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I'm currently trying to write the code for a simple Quicksort in C, but I can't seem to understand C syntax and pointers. I'm used to coding in Java, so I'm a little confused on how to return int arrays, and what I'm doing wrong.

Here is my code right now, any help would be greatly appreciated.

#include <stdio.h>

#define MAX 100
int input[MAX];

int* QuickSort(int A[], int n);
int* combine (int first[], int pivot, int last[]);

//main method to run program
int main()
    int i, n;

//read in input and store values in array named input
printf ("Enter several numbers separated by spaces or returnsand ended by Ctrl-D:\n");
for (n = 0; n < MAX && scanf("%d", &input[n]) != EOF; n++);

//runs QuickSort on the array
int new[n] = QuickSort(input, n);

printf("Here is your sorted array:\n");
//goes through sorted array to print values
for (i = 0; i < n; i++)
    printf("%d\n", new[i]);

int* QuickSort(int A[], int n)
//if array has 1 value or is empty, automatically return
if (n <= 1)
    return A;

int pivot = A[0]; 
int less[n/2];
int more[n/2]; 

int lesscount = 0;
int morecount = 0;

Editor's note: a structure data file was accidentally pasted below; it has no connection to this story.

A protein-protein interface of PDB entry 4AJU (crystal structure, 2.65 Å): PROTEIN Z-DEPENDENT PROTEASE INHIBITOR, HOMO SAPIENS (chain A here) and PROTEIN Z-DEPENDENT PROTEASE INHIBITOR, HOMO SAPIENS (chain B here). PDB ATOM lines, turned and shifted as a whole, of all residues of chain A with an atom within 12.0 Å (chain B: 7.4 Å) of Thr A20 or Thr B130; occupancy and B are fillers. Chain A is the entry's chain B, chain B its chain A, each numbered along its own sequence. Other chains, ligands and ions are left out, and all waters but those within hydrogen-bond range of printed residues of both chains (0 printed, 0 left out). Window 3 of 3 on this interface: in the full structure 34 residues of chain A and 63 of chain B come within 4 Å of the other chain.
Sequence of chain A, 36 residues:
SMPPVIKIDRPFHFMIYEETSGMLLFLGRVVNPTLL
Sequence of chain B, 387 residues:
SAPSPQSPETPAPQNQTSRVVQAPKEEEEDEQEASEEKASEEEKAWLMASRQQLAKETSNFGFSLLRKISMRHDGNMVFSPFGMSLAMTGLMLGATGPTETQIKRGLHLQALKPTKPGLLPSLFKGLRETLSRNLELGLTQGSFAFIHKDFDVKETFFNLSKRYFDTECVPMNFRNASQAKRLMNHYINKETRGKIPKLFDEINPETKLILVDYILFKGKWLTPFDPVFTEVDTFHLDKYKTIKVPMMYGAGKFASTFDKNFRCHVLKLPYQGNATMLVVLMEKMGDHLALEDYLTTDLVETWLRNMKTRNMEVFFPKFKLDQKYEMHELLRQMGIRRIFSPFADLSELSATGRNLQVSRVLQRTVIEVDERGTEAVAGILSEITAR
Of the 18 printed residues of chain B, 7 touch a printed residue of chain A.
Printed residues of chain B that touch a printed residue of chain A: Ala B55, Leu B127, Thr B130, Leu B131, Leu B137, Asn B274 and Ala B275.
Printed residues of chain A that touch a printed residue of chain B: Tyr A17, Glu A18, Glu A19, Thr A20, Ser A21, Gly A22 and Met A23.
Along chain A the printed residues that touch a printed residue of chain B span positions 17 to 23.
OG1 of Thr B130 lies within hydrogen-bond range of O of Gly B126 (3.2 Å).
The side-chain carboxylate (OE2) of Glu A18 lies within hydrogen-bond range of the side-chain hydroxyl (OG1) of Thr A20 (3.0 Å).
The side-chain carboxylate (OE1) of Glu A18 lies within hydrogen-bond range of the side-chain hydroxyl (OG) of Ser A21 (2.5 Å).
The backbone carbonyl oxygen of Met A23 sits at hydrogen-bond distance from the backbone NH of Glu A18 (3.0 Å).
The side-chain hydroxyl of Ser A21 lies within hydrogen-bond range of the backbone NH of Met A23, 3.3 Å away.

int i;
for (i = 1; i<n; i++)
    if (A[i] <= pivot)
        less[lesscount] = A[i];
    else if (A[i] > pivot)
        more[morecount] = A[i];
int size = n/2;
return combine(QuickSort(less, size), pivot, QuickSort(more, size));

int* combine (int first[], int pivot, int last[])
int firstsize = sizeof(first)/sizeof(first[0]);
int lastsize = sizeof(last)/sizeof(last[0]);
int totalsize = firstsize + lastsize + 1;
int combined[totalsize];

int n;
for (n =0; n<firstsize; n++)
    combined[n]= first[n];
int m;
for (m =0; m<totalsize; m++)
    combined[n] = last[m];

return combined;
share|improve this question
input = QuickSort(input, n); Should not compile. input[] is not an assignable lvalue. –  wildplasser Mar 2 '14 at 19:20
@wildplasser how would you fix this? Would my edit work? –  user2588468 Mar 2 '14 at 19:28
The function does not need to return anything. (the function could be void) The array "is owned" by the main function, and is passed to it by a pointer (plus the number of elements). After the quicksort() function returns, the array is still at the same place (but its elements have been shuffled) –  wildplasser Mar 2 '14 at 19:32
BTW: the combine() function, and the first[] and last[] subarrays don't work the way you think. Your usage of sizeof is also wrong... –  wildplasser Mar 2 '14 at 19:45
@wildplasser If my current program has to combine the parts, how would this work? How would I just shuffle the elements, right now I'm just making new smaller arrays and putting them together. These are probably really simple questions, but thank you! –  user2588468 Mar 2 '14 at 19:46

1 Answer 1

The basics

A pointer is a memory address which you can dereference and access. It's very different from an object and is (mostly likely) just an 8-byte value. Whereas in Java you might be able to pass around objects (which do point to some memory somewhere), in C you must be a lot more careful about what memory you're pointing.